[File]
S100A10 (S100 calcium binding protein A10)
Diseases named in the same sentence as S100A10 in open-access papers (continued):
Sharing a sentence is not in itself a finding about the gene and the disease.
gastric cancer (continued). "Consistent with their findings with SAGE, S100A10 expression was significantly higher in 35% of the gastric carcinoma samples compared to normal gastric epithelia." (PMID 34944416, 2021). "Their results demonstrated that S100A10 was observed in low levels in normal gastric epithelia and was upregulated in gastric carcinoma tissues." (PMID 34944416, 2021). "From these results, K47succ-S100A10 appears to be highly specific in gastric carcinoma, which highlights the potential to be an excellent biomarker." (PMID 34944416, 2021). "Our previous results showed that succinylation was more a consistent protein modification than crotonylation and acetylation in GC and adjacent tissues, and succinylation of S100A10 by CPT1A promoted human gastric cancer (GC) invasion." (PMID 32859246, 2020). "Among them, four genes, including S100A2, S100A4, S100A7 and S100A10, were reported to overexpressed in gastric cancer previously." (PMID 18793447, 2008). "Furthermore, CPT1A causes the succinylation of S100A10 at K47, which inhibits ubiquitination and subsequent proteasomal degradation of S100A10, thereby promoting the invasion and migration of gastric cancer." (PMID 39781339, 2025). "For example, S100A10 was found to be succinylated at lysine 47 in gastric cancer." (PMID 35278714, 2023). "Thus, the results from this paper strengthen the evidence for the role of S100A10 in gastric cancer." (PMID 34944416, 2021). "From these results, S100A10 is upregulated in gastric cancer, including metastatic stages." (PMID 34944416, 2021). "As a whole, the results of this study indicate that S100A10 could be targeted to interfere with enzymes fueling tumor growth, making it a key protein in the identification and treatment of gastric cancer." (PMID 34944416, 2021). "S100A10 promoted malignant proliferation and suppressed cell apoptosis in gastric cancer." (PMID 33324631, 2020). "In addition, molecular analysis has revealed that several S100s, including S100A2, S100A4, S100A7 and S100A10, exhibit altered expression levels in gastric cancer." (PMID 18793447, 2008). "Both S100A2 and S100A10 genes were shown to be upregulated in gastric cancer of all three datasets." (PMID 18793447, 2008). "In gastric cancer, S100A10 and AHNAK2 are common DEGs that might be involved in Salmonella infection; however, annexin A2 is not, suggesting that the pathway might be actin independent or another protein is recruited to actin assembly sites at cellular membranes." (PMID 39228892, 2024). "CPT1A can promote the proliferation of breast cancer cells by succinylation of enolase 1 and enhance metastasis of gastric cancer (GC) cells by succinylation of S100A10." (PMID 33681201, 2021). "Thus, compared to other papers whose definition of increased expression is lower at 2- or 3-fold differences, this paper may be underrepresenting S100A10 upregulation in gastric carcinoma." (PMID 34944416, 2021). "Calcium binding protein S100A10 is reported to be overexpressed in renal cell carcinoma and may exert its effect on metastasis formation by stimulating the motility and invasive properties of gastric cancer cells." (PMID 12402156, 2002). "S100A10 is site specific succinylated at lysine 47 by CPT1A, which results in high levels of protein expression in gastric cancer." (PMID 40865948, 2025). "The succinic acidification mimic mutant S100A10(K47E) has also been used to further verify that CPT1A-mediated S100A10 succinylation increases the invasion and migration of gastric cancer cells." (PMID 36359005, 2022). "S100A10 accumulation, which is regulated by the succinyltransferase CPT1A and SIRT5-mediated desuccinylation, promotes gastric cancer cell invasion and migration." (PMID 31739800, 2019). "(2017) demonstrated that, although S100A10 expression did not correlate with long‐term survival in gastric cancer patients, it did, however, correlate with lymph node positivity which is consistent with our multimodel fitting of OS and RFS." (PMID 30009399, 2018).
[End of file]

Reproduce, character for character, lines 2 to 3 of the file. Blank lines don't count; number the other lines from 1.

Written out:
Diseases named in the same sentence as S100A10 in open-access papers (continued):
Sharing a sentence is not in itself a finding about the gene and the disease.